Enterprises are engaged in defending their digital footprint on a daily basis. With proliferation of cloud services in recent years the occurrence of data breaches has also increased dramatically.
So, what’s the correlation? Cloud services, while not inherently less secure than on-premise IT, do introduce new risks brought on by complexity, chance of human error and increased exposure.
Risk reduction is therefore a critical practice for every enterprise to reduce the chances of a data breach. So, how can adoption of a low-code platform help reduce risk to an enterprise?
Low-code cloud-based application and automation platforms sit in between public cloud infrastructure, like Infrastructure as a Service (IaaS) providers Amazon Web Services (AWS) and Azure and point solutions like Salesforce, Dropbox, ZenDesk and thousands of other Software as a Service (SaaS) products.
Low-code platforms provide enterprises the ability to quickly and securely build and deploy business process software solutions to desktop or mobile users enabling more work to get done more efficiently. Low-code platforms, like Quick Base, increase visibility to data while providing security and governance controls.
As with IaaS, low-code platforms can be used to build and deploy business process solutions in the cloud. The difference with low-code is there’s a lot less for IT teams to architect, configure and manage since the service provider is responsible for managing the underlying infrastructure of the platform.
Many forward-thinking organizations are moving IT workloads and services to IaaS providers, in order to achieve quicker deployments and greater flexibility than they could achieve with their own data centers.
But, building solutions on IaaS comes at a cost. It’s no secret that IaaS is complex (as of writing this article AWS has 165 distinct services) and requires technically experienced personnel to build and manage highly available and secure services.
With complexity there’s a lot that can go wrong, and therein lies the risk. We are all getting numb to seeing yet another large data breach caused by an Amazon AWS misconfiguration. It does not seem to matter that the victims are often large companies with experienced cloud architects, engineers and security professionals on staff.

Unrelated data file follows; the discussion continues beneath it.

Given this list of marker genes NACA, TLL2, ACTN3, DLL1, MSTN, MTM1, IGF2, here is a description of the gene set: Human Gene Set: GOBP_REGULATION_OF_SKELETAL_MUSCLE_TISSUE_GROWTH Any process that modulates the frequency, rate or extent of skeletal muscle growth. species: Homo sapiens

Let’s face it—you have a lot of SaaS products in use in your organizations providing a wide variety of services to departments throughout your enterprise. SaaS platforms provide a lot of value and are easily deployed. However, every SaaS product in use in a company creates a new vector that can be attacked, providing a new risk plane to that organization.
Additionally, each new SaaS tool requires IT user management and governance and comes with its own set of configuration settings which must be thoughtfully implemented. The sheer number of outsourced SaaS platforms in use, while reducing IT overhead overall, creates new vectors for attacks, increasing complexity and risk of misconfiguration.
Every SaaS solution you can eliminate in your organization removes an attack vector to your users and your data. However, business users need technology solutions and it certainly doesn’t make a good argument to not use a SaaS tool which is providing value.
Low-code platforms like Quick Base require administration and carefully considered policy and configuration settings. But, if you’re deploying applications on an application platform much of the legwork you’d have to do to deploy an application into an IaaS environment is taken care of for you. Redundancy, elasticity, encryption, storage – not things your IT or dev teams need to worry about or configure with because the provider is doing that as part of the service. Plus, you can build as many applications to satisfy many use cases while maintaining one management plane.
This makes low-code platforms inherently less complex than IaaS. Low-code platforms consolidate point solutions and instead offer a single endpoint that can host many custom solutions, reducing the vectors and planes that attackers can exploit.
Less complexity + less vectors to be attacked = reduced risk.
The trick with low-code platforms is the ability to deploy more technology solutions under one management plane. If you are using a low-code platform in your organization, it’s a good idea to take a look at what SaaS platforms you have in use. Can you replicate that tool’s functionality, or even improve it, in a Quick Base application?
Chances are you can and by doing so you’ve eliminated one more point solution, reducing the risk to your organization.